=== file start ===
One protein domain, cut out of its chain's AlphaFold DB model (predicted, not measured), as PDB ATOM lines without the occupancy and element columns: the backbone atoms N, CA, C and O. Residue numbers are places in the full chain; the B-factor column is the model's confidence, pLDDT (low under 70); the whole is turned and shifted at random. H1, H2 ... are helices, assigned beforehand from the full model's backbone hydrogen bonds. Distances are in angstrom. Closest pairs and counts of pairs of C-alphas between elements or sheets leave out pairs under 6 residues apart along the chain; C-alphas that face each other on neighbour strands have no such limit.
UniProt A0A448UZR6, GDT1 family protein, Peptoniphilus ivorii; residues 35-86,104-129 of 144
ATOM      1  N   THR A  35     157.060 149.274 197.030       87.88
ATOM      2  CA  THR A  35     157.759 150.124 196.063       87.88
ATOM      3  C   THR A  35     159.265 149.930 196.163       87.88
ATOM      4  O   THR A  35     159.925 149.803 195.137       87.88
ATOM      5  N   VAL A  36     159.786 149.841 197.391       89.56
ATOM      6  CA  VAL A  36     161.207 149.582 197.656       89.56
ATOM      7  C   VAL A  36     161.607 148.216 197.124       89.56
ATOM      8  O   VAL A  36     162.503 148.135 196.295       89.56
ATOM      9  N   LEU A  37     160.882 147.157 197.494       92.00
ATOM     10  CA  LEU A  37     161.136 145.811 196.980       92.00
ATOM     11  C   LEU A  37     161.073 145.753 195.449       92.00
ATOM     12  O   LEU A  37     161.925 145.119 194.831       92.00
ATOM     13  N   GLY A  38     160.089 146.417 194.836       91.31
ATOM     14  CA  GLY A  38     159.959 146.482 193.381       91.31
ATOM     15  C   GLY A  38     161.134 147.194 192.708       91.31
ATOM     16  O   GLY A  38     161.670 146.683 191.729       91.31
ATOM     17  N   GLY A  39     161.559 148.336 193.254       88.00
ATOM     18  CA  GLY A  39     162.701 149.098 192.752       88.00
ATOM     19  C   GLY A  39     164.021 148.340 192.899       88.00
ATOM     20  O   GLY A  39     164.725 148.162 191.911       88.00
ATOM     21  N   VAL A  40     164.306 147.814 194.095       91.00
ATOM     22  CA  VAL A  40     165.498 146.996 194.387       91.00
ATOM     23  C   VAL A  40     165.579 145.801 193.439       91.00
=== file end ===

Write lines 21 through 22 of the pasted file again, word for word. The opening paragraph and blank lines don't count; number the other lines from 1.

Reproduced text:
ATOM     20  O   GLY A  39     164.725 148.162 191.911       88.00
ATOM     21  N   VAL A  40     164.306 147.814 194.095       91.00